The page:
The founders of HdV believe terroir is not only the interaction of the various natural components within an ecosystem but also the human contribution within that ecosystem. Due to this human component, vignerons, to an extent, help create the terroir. It takes decades, if not generations, of knowledge to understand a terroir – to properly respect it and be true to it (best row directions, varietals, selections of a varietal, etc.). It is this respect of the terroir that allows HdV to make fine wines.
Completed just before the 2003 vintage harvest, the HdV winery was designed and developed to accomodate every aspect of HdV's philosophy. HdV strongly believes in the gentlest handling of the grapes and minimal intervention in order to let the wines develop the characteristics that are true to the vineyard terroir. The fruit goes through meticulous sorting – during harvest by the pickers and after harvest on the table at the winery – so that only the finest grapes remain to make the wine. View all HdV Wines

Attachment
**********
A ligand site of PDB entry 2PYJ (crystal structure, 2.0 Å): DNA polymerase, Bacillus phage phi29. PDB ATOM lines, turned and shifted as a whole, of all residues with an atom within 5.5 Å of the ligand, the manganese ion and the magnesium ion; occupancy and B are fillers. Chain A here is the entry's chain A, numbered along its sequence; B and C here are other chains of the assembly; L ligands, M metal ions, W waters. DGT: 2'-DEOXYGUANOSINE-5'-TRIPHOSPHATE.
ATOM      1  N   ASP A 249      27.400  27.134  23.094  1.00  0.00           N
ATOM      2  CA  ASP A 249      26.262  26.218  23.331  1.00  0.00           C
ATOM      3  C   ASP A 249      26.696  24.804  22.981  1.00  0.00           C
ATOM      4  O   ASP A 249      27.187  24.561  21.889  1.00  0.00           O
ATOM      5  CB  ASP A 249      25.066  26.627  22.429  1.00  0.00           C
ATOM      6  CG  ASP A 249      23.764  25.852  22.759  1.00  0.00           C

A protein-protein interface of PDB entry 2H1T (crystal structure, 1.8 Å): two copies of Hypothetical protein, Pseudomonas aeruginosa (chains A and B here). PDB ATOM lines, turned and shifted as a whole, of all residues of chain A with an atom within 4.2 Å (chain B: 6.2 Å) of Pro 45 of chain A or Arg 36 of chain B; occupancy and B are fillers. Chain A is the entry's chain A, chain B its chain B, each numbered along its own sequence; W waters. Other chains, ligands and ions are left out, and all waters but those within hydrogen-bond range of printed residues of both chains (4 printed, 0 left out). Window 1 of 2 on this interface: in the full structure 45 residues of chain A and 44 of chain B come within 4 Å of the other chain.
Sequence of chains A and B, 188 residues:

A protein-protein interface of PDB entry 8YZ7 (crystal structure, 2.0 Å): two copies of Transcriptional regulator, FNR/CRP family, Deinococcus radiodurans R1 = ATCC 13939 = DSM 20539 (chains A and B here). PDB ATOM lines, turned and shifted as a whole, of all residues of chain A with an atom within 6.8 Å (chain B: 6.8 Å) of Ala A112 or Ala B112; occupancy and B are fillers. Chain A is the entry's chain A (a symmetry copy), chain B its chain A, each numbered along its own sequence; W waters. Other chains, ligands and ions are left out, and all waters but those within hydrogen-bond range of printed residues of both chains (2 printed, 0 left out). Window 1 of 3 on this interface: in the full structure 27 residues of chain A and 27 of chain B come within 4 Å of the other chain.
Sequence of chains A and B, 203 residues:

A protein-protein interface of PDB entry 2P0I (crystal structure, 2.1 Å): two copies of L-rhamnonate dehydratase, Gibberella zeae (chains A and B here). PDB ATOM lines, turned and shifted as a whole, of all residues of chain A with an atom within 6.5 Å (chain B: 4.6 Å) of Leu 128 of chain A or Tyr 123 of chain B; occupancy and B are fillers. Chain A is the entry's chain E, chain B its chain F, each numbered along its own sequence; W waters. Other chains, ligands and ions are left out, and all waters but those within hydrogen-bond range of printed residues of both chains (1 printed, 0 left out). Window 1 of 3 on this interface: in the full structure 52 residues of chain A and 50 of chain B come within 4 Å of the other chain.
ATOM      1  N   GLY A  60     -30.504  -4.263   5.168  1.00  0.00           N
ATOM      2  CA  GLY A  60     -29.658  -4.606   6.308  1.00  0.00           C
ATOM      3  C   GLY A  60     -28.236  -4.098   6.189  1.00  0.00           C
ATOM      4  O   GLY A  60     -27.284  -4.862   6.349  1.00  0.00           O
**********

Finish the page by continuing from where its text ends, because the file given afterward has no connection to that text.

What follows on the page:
About CarnerosView a map of Carneros wineries
Technically a part of Napa Valley, the Carneros region straddles both Sonoma & Napa counties. It's the Napa region closest to the San Francisco peninsula and the San Pablo Bay, which is instrumental in controlling the climate of the area. The winds from the San Pablo bay create a cool weather pattern ideal for growing Chardonnay and Pinot Noir.
Notable FactsBoth Chardonnay and Pinot Noir from Carneros are delicate, yet complex, with firm structure and acidity. And while the pair are the most popular varieties of the region, some winemakers have branched out, particularly with Syrah. The cool climate Syrah of Carneros is well structured and stylistically similar to Syrah from the Northern Rhone, though often fuller-bodied.
The most famous of the California wine regions is Napa Valley, and these wines are certainly outstanding – but it's not as broad and diverse as its larger neighbor, Sonoma County. Down south, Santa Barbara's Santa Maria Valley is well-known for its Rhône blends, as well as cool-climate varieties like Pinot and Chardonnay. The Central Coast, the largest California AVA, has many different microclimates that lead to a wide range of wines with many sub-AVAs.